Throughout the course of the advances, Bailesteanu frequently invited the student either to his apartment or to go out, the report states. She said she declined all of the invitations except one time for lunch at his apartment during the 2017 winter break because she “felt rude to say ‘no’ because he’s a professor.” During this lunch, the student recalls him talking about his ex-girlfriend growing up in a strict household like her and being “sexually-repressed.”

In January of 2018, Bailesteanu allegedly kissed her on the forehead and wished her a “happy new year” once another math professor had stepped out of the office. According to the report, he never kissed her in front of others until a birthday dinner, where he “gave her a big hug and kissed her on the forehead.” When another professor made a comment about the hug, he hugged the student again, the report says.

Bailesteanu “confirmed” to interviewers that he hugged the student and kissed her on the cheek and forehead in the report.

That same month, he also invited the student to go to the opera with him through texts, obtained from the student by The Recorder, but the student refused, saying she would not go without her friend and that her friend was busy.

Also in January of 2018, while wearing nail polish that changes with the temperature, the student claims that Bailesteanu “blew on her hands, putting them partly in his mouth to see the color change” and, in a second incident in his office with the door closed, “grabbed her hand, and began playing with her fingers,” according to the report. The student pulled her hands away, it adds.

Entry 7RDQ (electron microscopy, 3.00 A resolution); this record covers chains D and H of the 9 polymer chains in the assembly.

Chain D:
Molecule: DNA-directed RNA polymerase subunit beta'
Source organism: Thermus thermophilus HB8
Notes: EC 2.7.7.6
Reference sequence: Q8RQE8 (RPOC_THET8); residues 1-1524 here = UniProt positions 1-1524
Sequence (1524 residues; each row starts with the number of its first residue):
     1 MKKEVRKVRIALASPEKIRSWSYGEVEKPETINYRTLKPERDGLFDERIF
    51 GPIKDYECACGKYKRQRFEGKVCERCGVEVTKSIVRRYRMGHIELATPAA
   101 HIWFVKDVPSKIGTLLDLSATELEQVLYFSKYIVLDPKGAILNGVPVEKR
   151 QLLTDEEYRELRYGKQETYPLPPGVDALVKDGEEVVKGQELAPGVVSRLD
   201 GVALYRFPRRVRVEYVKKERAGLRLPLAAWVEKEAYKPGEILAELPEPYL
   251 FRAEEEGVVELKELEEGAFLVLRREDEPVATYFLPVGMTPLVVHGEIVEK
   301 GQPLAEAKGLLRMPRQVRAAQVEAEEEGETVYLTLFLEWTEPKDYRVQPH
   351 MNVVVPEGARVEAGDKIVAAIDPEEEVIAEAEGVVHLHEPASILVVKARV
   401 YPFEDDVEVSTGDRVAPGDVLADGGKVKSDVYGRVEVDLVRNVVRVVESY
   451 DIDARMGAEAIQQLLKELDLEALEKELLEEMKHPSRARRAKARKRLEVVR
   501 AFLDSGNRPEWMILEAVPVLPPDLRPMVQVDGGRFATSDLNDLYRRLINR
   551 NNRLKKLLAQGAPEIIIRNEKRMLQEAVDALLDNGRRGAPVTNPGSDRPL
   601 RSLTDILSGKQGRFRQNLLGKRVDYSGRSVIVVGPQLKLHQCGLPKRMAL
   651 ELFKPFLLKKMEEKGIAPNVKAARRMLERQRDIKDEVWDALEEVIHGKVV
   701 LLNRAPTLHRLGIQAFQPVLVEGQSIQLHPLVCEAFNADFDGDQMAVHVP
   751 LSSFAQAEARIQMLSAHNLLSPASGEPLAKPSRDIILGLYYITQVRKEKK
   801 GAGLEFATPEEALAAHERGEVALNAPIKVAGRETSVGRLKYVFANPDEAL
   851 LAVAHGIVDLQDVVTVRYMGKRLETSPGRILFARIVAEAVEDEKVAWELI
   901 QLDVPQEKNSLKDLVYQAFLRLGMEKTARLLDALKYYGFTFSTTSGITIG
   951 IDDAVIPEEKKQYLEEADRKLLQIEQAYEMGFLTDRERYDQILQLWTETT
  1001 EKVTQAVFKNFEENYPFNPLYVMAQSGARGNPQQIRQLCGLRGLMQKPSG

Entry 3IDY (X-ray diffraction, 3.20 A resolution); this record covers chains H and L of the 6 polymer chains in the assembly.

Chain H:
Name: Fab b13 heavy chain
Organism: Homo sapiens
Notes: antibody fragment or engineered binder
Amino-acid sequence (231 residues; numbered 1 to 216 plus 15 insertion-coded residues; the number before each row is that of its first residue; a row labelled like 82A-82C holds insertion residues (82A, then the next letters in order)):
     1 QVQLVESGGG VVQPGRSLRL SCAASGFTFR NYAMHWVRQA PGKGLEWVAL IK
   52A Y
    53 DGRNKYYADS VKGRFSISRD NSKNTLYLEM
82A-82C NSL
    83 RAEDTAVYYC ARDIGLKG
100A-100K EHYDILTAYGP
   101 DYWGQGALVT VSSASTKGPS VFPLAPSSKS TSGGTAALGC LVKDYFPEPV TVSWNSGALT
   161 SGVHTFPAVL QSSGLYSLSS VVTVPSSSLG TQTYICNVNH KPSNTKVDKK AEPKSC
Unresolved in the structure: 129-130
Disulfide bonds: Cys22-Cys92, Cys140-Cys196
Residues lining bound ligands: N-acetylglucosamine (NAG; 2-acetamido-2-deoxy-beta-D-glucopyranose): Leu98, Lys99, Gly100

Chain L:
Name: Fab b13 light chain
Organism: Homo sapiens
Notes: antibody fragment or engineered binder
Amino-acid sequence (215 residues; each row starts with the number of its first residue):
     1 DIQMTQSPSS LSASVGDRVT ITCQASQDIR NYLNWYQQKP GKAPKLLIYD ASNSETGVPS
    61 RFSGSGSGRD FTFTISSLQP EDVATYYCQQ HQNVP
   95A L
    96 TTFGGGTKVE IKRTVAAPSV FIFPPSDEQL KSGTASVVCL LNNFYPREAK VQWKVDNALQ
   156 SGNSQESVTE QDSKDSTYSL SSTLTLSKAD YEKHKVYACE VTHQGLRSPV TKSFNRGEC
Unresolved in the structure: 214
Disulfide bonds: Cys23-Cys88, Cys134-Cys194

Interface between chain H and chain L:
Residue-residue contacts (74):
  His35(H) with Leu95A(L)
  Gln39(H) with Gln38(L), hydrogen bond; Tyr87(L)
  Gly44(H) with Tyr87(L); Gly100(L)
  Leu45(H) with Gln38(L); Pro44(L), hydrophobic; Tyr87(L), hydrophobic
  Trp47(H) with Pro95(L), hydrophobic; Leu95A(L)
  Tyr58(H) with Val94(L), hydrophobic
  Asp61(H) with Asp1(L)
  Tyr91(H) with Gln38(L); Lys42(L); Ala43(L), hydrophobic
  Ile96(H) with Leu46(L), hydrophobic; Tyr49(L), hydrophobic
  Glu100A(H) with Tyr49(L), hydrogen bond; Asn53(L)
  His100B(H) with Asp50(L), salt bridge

By that point, in late January, the student asked the friend in the opera conversation to ask Bailesteanu why he kept approaching her. Bailesteanu reportedly replied that he was “attracted to” the student, but acknowledged their age difference and professor-student relationship. When speaking with The Recorder, the student’s friend corroborated this and the student’s accounts of Bailesteanu’s advances.

“I really don’t think anything could change with his behavior. I think he didn’t think he did anything wrong,” the student told The Recorder.

In one of their final interactions in April of 2018, Bailesteanu approached the student to discuss the sexual misconduct findings against CCSU Theater Professor Joshua Perlstein reported by The Recorder. According to the student’s account in the Office of Diversity and Equity’s investigative report, Bailesteanu told her that Perlstein “felt that way and did those things” because he and his students were “very close” and “spent so much time together.”

The student was interviewed last May by then-Chief Diversity Officer Rosa Rodriguez and Chief Human Resources Officer Anna Suski-Lenczewski, as was Bailesteanu.